date published: March 13, 2006

photo by Derek KouyoumjianPanorama toasts Beantown's favorite Gaelic watering holes
by Josh B. Wardrop

If you've got March 17 circled in green pen on your calendar, and you're hoping to spend the evening out in Boston sipping Guinness (or Murphy's or Magner's.) at an authentic Irish pub surrounded by revelers. We've got bad news for you. Choosing between the dozens and dozens of Celtic watering holes to be found throughout Boston is a task of Sisyphean proportions-unless, of course, you have the inside goods on the best places to get your Irish up. The following are Panorama's suggestions for spots to have a truly festive St. Patrick's Day.

Going Southie for the Winter
As anyone who's visited Boston in March knows, South Boston (affectionately known to one and all as "Southie," and not to be confused with the South End) is pretty much Ground Zero for all things Irish in Beantown. Southie is home to the city's annual St. Paddy's Day parade, and as one would imagine, the neighborhood is also chockfull of Irish bars, many of which take advantage of the Gaelic holiday by charging a stiff cover at the door on parade day, March 19. For a taste of authentic Irish boozing on or around St. Patrick's Day, visit the L Street Tavern (195 L St., 617-268-4335, cover: $10-20), which was immortalized in the film Good Will Hunting. If you like your experience a bit more gentrified, the newly renovated Amrhein's (80 West Broadway, 617-268-6189) or Shenanigan's (332 West Broadway, 617-269-9509) represent Southie's move toward upscale pubbery.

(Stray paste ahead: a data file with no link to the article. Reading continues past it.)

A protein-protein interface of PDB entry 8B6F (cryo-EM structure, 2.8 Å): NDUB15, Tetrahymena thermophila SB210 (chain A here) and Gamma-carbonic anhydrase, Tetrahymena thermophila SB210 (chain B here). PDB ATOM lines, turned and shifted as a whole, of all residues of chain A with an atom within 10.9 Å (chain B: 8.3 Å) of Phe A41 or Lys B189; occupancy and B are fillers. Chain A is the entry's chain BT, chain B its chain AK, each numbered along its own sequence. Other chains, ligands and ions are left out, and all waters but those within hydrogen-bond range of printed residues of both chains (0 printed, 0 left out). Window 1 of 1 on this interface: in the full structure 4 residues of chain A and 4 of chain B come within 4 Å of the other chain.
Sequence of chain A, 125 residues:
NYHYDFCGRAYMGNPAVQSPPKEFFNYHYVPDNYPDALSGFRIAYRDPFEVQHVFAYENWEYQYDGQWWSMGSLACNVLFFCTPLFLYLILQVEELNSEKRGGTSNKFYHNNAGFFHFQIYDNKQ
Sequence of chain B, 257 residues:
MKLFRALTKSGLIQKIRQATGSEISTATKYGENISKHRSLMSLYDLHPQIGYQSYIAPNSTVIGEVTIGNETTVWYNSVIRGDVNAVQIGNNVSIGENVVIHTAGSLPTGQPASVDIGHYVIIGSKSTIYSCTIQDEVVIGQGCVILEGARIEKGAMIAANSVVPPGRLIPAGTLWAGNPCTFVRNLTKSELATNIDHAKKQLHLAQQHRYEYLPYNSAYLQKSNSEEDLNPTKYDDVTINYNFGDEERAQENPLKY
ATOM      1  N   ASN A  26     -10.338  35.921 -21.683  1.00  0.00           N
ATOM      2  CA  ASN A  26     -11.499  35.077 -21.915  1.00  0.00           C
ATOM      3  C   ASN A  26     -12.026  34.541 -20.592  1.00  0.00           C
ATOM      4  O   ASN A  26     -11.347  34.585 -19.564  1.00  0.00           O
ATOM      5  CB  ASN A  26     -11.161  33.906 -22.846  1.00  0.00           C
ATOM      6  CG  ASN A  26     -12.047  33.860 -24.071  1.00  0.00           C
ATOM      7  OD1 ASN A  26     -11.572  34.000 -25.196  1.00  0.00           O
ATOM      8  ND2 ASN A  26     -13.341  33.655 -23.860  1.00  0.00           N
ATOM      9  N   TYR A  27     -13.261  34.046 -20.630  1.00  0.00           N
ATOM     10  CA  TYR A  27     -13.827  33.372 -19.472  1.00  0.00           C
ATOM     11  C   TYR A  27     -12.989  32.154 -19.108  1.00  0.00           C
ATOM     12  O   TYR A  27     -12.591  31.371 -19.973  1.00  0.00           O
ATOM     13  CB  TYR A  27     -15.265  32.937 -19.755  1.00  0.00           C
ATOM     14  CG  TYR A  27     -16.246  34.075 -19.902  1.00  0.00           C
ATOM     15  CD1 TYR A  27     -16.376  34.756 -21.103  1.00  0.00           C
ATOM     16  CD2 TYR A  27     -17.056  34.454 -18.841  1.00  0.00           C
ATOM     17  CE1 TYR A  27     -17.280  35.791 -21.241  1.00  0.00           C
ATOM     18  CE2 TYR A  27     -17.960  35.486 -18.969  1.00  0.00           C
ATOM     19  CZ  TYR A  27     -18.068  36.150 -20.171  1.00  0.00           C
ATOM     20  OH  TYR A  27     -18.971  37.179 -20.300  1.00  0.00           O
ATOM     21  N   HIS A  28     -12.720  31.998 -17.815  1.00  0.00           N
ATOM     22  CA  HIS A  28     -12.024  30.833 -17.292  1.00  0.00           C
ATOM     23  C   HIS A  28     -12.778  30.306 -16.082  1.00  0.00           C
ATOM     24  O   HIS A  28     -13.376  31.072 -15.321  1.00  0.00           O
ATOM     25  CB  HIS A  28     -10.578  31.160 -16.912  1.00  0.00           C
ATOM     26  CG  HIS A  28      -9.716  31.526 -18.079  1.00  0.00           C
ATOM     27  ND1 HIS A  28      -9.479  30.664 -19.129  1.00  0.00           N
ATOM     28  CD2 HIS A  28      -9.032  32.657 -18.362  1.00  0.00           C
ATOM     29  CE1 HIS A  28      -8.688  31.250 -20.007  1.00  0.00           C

Southie Alternatives